Physics Tip Sheet #66, November 14, 2006
American Physical Society
Highlights in this issue: attacking the Anthropic Principle, and a DNA-synthesizing shift register.
The Anthropic Principle Under Fire
Glenn D. Starkman and Roberto Trotta
Understanding why the fundamental constants (which reflect the strength of gravity, the speed of light, and other physical laws) have the values that we measure is one of the most challenging and important problems in physics. One popular way to explain the constants involves the anthropic principle. It's based on the argument that life is only possible under certain values of the constants, and that we wouldn't be here to measure them if they were even slightly different.
Although it may seem like little more than circular reasoning at first glance, Steven Weinberg (University of Texas) managed to use the anthropic principle to calculate the cosmological constant with surprising accuracy back in the late 1980's, well before observations of the accelerating expansion of the universe gave us a measurement of the constant.
Astrophysicists Glenn Starkman (Oxford) and Roberto Trotta (Case Western), however, take issue with anthropic reasoning in calculations of the cosmological constant. They claim that the parameters that go into the calculations, such as the number of sentient beings who try to measure the constant, are so poorly defined that anthropic arguments can lead to all sorts of values. They expect that similar problems hamper anthropic rationales for the other fundamental constants as well.
The paper by Starkman and Trotta is just one in a recent series of assaults on anthropic principles in physics. In a paper published in the August 2006 issue of Physical Review D, Roni Harnik et al. described a universe with no weak force at all, which they believe could support life nevertheless (link.aps.org/abstract/PRD/v74/e035006). If true, it undermines anthropic arguments for the values of several fundamental constants. Earlier this year, Harvard's Abraham Loeb published a paper in the Journal of Cosmology and Astroparticle Physics (available on the preprint archives at lanl.arxiv.org/PS_cache/astro-ph/pdf/0604/0604242.pdf) showing that finding planets in dwarf galaxies would prove that habitable conditions could arise even if the cosmological constant were a thousand times larger than the one we measure, potentially eliminating anthropic arguments for the constant's value entirely.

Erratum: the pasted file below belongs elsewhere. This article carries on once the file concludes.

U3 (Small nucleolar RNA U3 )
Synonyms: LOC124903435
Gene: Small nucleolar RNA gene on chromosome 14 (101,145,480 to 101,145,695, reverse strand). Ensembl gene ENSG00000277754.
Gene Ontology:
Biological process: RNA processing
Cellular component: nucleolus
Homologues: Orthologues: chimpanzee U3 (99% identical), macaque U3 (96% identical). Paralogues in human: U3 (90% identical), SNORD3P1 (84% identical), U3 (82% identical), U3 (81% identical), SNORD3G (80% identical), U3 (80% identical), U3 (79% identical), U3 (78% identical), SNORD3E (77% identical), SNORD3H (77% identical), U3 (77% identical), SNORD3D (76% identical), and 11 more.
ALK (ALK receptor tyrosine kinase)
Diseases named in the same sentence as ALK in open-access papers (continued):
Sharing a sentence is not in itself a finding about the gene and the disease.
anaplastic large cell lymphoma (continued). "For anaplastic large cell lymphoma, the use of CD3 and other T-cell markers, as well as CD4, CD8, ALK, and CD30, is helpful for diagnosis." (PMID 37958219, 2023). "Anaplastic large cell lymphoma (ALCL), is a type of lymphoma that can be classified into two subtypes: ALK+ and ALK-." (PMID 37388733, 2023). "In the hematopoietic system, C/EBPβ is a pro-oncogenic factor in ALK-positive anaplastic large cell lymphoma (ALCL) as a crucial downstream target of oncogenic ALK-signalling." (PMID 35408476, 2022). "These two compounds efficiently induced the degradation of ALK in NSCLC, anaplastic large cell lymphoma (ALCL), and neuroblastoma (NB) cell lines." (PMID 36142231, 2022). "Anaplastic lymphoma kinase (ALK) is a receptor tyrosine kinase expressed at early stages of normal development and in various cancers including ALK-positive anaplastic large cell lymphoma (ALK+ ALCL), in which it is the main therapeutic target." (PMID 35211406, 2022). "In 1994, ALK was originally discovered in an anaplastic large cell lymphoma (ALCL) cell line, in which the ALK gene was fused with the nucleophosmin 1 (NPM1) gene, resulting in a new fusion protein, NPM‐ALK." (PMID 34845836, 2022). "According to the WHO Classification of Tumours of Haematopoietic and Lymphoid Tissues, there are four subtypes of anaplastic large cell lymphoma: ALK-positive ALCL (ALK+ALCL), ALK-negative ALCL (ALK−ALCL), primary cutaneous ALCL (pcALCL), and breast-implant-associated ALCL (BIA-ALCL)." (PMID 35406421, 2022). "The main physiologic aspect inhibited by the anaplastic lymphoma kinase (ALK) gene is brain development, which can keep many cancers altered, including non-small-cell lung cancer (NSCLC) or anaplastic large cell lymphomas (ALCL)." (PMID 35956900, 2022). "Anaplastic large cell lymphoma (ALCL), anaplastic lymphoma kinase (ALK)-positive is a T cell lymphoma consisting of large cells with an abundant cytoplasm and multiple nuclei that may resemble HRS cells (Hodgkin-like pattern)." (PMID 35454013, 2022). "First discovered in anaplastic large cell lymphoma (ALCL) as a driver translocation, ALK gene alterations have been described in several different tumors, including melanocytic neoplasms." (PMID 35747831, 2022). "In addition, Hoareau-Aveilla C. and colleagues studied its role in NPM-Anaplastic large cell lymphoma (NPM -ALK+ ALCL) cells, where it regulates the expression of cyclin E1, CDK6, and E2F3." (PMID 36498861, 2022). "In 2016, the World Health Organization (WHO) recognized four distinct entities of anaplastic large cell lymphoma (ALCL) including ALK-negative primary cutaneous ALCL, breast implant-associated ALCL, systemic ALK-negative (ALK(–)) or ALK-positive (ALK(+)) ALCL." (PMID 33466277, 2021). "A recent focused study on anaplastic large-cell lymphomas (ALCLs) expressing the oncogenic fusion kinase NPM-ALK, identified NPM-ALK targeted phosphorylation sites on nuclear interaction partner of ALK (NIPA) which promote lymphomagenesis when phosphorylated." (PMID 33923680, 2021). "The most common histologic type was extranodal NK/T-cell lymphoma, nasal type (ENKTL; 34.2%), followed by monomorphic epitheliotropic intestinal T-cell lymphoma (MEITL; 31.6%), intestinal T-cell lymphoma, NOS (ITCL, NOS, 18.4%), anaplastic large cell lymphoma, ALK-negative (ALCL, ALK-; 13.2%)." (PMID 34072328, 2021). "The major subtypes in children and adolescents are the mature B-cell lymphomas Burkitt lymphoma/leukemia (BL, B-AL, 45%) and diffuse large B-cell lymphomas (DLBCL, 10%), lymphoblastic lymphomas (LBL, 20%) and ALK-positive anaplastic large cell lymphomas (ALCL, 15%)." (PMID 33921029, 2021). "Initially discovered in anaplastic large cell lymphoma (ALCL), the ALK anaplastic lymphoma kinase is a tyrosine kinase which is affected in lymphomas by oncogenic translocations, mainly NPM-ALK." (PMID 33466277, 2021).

DNA Synthesizing Shift Register
Ilya Baskin et al.
Physicists at Technion-Israel Institute of Technology have developed a scheme to construct long, custom strings of DNA by building them up piece by piece. The approach, which they call a molecular shift register, adds a single amino acid building block at a time to a DNA string.
In order to attach the right amino acid at the right place, the group produced short lengths of amino acids that they call rules. A rule chemically recognizes a certain pattern at the end of a DNA chain that they are trying to extend. If the proper sequence exists, then the rule adds another amino acid to the chain. The researchers mixed several rules in a solution containing free amino acids and starting seeds of the DNA that they hoped to build. They then grew custom DNA molecules by cyclically warming and cooling the mixture. A single amino acid is added to the chain with each cycle.
Other methods for building artificial DNA strands usually involve starting with complex strands of DNA that are several amino acids long, and subsequently stitching them together. Although this may initially seem like a quicker way to make DNA, it rapidly becomes unwieldy as the complexity and length of the strand increases.
The researchers demonstrated the shift register approach by constructing moderate lengths of DNA, and show mathematically that the method should be much faster and more flexible than conventional DNA building techniques for long sequences.
The American Physical Society (www.aps.org) is a non-profit membership organization working to advance and diffuse the knowledge of physics through its outstanding research journals, scientific meetings, and education, outreach, advocacy and international activities. APS represents over 50,000 members, including physicists in academia, national laboratories and industry in the United States and throughout the world. Society offices are located in College Park, MD (Headquarters), Ridge, NY, and Washington, DC.